Red Chilli x 1 (or 1 tsp dried chilli flakes)

Olive oil x 1 dessert spoon

Small Red Onion x 1

Salt and Pepper


  • Heat the oven to gas mark 6, 200c, 400f
  • Line a large baking tray with some baking paper or grease and flour it
  • Place your pre-rolled pastry on the tray
  • Mark an inch (2cm) border round the edge
  • Optional – Brush the border with the whisked egg. (This will give the pastry a shine but is not imperative to the dish, milk could be used or nothing at all)
  • Take the courgettes and slice them very thinly, putting them in a bowl
  • Peel the garlic cloves and crush them into the slices courgettes
  • Add salt and pepper to your taste (I used about a 1/4 tsp of each)
  • Slice the chilli and add it to the courgettes along with the olive oil
  • Coat the courgettes by tossing the ingredients, I find it easier with my hands as the courgettes can break with a spoon
  • Very finely slice the red onion, put to one side
  • In a separate bowl mix the mascarpone and about 3/4 of the cheese
  • Spread the mixture on the pastry leaving the border clear
  • Place the courgettes on the mascarpone base overlapping them slightly
  • Once complete tip any excess chilli or garlic on top
  • Place in the centre of the oven for 15 minutes and bake
  • After the 15 minutes, add the left over cheese and sliced red onion
  • Bake for another 15 minutes until the courgettes start to brown
  • Remove from the oven, leave to sit for 5 minutes and serve. Or serve cold if you prefer
  • This is great with a salad



I have been wondering whether to put these tarts on my blog as they are not the thriftiest meal to make. That said, this recipe can be made cheaper by buying the supermarket’s own brand ingredients. I have done a quick search around the main supermarket’s websites and this recipe can be made for under £6, which isn’t bad as it serves six. If you shop in Waitrose, you can expect to add about 30% on that!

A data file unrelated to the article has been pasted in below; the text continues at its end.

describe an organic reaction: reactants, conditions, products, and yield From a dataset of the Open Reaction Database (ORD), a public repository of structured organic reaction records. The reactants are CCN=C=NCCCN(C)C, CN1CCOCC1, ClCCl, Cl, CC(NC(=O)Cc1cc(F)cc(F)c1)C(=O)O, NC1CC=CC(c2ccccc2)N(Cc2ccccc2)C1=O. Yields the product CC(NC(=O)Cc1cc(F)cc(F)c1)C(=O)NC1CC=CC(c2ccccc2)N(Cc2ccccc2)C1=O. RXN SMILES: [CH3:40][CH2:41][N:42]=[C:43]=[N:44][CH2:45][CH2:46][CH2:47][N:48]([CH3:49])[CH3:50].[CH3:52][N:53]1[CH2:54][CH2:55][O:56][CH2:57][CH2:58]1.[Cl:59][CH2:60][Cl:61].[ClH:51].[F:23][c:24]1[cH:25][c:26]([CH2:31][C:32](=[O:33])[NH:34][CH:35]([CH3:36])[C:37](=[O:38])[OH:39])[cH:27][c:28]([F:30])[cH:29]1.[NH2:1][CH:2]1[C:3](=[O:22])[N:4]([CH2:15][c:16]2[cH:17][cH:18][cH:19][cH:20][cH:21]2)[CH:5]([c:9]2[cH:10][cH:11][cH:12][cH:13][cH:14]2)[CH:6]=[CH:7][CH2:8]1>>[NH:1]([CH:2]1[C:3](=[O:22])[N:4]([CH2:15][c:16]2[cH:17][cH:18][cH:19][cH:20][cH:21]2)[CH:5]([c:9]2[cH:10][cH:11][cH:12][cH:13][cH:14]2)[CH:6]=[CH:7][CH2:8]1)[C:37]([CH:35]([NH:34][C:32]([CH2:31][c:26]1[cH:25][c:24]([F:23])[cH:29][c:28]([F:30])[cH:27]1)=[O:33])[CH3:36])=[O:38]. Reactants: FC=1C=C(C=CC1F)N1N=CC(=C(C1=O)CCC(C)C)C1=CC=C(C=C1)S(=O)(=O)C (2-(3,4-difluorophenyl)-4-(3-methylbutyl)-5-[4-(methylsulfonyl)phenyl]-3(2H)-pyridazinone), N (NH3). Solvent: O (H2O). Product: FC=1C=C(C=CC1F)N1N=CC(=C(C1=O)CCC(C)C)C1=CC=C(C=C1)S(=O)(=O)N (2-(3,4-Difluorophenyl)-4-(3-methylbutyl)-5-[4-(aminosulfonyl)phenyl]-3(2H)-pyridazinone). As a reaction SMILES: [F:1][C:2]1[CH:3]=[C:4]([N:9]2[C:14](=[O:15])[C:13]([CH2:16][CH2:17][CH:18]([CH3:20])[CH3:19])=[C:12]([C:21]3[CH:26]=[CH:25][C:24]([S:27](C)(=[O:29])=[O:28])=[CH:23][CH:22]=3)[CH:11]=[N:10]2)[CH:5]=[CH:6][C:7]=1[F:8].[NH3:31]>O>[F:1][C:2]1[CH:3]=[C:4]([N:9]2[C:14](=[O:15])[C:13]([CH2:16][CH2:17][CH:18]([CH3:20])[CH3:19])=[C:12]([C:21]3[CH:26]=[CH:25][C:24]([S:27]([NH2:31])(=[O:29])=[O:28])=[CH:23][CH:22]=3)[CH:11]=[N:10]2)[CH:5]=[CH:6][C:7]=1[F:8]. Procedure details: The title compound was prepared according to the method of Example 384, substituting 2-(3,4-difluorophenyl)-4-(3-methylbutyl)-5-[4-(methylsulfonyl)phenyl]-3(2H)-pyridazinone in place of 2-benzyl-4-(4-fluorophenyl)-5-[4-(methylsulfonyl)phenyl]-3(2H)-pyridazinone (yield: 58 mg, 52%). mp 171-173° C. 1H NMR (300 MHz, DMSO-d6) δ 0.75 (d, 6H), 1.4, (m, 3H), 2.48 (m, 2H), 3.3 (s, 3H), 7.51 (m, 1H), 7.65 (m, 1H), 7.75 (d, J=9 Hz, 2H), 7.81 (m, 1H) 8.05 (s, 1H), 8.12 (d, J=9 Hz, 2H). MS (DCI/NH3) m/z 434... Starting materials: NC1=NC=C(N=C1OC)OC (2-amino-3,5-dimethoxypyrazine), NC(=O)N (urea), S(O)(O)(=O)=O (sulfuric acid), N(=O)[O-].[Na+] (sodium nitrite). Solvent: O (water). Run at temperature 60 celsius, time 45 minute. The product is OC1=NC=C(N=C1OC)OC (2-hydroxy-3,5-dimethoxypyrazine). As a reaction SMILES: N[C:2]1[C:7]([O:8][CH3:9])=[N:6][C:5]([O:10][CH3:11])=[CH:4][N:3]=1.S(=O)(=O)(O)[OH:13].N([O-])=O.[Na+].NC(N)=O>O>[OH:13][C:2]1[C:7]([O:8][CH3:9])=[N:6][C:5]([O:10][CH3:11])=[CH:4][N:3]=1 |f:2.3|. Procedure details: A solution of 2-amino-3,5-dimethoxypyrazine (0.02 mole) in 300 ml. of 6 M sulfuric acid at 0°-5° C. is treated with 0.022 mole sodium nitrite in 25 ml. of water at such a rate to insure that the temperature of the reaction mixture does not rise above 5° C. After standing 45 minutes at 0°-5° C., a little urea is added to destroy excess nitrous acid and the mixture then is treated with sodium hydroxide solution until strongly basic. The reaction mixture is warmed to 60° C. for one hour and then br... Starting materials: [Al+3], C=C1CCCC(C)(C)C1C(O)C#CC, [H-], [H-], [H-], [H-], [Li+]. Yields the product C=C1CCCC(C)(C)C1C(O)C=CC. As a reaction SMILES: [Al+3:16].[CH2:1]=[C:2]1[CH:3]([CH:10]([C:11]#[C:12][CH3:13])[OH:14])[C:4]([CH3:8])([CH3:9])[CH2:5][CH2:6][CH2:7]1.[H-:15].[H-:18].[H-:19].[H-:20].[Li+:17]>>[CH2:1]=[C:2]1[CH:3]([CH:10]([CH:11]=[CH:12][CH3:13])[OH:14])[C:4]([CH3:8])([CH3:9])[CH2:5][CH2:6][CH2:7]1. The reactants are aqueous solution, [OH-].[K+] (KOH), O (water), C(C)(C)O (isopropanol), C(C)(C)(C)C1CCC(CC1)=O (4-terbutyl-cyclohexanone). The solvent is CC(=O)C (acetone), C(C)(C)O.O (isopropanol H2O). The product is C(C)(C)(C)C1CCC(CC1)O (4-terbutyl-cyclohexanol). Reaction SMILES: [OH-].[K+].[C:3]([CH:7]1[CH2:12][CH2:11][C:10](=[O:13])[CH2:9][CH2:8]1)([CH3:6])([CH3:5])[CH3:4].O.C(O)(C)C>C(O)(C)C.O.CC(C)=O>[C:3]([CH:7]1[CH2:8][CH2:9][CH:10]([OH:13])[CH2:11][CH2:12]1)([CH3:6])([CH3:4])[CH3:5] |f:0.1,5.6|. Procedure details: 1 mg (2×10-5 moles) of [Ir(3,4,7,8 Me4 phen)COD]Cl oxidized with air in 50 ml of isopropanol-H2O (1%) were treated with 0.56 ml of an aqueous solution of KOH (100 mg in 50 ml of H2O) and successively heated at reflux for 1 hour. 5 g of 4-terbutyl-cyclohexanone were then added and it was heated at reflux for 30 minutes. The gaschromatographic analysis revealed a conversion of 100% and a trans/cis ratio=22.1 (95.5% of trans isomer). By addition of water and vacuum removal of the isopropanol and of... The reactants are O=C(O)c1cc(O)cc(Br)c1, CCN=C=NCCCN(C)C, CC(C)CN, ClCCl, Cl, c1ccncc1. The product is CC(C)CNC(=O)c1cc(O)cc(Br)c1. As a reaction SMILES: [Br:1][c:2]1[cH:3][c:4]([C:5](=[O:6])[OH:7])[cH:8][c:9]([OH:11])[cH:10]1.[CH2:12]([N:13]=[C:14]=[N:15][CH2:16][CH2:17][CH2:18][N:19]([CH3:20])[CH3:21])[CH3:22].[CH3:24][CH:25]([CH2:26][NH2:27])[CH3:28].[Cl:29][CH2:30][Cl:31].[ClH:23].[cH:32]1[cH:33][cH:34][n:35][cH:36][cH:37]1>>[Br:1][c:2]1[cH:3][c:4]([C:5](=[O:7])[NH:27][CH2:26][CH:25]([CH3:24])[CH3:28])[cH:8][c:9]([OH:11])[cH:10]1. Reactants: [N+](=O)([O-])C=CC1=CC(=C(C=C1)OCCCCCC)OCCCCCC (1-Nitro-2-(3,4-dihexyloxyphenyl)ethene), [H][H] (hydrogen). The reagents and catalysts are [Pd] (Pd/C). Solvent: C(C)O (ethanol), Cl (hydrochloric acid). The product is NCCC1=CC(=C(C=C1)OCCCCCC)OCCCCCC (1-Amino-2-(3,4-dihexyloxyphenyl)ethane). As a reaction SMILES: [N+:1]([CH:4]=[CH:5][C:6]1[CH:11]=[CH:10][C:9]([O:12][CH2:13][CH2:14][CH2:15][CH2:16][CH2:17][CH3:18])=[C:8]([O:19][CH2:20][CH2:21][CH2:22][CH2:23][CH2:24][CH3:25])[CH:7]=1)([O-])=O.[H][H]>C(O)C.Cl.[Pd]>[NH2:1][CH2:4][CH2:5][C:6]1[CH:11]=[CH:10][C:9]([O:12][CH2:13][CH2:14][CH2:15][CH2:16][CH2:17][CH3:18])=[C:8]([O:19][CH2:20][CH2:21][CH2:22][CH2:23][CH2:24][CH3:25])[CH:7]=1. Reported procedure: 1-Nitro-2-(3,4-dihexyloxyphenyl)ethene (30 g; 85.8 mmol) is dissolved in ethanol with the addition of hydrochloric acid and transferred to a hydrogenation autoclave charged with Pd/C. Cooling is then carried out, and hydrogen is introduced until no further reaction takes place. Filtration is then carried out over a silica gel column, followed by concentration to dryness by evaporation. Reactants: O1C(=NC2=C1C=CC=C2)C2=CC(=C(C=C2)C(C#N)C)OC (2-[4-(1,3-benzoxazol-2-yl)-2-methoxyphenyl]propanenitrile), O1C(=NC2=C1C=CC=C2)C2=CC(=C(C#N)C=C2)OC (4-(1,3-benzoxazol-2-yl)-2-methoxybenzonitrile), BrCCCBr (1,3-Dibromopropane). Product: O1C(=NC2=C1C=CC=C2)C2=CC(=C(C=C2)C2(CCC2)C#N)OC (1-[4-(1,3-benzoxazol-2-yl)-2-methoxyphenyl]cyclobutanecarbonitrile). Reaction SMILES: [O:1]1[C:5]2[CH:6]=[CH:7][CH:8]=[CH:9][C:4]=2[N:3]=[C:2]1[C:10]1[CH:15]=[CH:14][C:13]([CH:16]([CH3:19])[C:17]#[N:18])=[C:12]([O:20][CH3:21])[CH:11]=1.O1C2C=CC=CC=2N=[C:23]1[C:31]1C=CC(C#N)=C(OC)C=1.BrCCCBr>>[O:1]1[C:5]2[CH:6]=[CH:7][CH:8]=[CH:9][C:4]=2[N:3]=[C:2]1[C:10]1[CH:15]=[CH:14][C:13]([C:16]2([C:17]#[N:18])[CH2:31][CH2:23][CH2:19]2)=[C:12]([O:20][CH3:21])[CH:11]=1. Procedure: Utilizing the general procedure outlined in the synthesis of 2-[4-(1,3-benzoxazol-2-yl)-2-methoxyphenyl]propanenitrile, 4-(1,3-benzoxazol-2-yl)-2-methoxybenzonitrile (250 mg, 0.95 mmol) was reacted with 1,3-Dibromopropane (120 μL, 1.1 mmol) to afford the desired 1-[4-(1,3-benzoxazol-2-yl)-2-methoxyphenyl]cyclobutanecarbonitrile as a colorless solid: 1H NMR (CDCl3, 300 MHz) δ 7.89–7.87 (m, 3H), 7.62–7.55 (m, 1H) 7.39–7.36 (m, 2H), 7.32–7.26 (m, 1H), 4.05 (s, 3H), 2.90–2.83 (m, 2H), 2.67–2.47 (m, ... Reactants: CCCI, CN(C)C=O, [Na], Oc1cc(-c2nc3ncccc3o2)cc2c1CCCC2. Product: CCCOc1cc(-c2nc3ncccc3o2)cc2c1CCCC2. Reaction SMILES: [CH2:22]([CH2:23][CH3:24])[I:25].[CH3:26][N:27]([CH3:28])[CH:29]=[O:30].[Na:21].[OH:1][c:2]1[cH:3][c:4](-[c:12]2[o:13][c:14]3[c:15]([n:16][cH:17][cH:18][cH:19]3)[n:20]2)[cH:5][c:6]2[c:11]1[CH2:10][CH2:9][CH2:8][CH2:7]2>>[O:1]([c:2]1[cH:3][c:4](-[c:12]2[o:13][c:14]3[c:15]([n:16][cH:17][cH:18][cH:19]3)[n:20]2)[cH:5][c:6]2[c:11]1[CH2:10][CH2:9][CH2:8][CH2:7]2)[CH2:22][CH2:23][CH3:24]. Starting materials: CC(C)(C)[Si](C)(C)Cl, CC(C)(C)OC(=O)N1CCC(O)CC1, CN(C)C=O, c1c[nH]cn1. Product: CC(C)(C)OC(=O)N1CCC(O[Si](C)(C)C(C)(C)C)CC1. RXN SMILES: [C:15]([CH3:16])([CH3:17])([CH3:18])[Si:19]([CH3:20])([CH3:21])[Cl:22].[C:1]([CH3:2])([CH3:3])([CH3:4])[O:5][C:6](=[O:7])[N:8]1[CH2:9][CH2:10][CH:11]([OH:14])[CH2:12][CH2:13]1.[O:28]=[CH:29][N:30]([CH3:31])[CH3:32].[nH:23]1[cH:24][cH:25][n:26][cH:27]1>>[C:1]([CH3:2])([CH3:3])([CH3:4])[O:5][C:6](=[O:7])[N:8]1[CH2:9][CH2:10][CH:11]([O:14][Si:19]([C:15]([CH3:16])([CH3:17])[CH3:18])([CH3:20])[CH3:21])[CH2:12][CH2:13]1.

Anyway, if you like quite strong flavours, these are for you. What is great about these tarts is that they are so easy.

Serves 6

Freezing – These can be frozen but before you add the camembert. Defrost and then add the camembert.


Red Pepper x 2

A little olive oil

You can also replace the above two ingredients with jarred roasted peppers

Rolled Puff Pastry Sheet- 1 x 320g (or make your own – I am too lazy busy)

1/2 jar of red pesto

Prociutto Crudo 100g (also known as parma ham)

Camembert x 1 box 250G

1 Egg

2 sheets of baking paper

Flour for dusting surface


  • Preheat the oven to the highest temperature
  • Wash and de-seed the peppers, cut them into quarters
  • Place peppers on a baking tray and drizzle with oil making sure they get a good coating
  • Roast for 20 minutes until they start to char and are completely soft
  • You can skip the above steps if you are using jarred peppers, just drain and pat with kitchen roll to dry
  • Line two baking trays with baking paper, if you prefer, grease the and flour them instead. Either way is fine, you just want them to be non-stick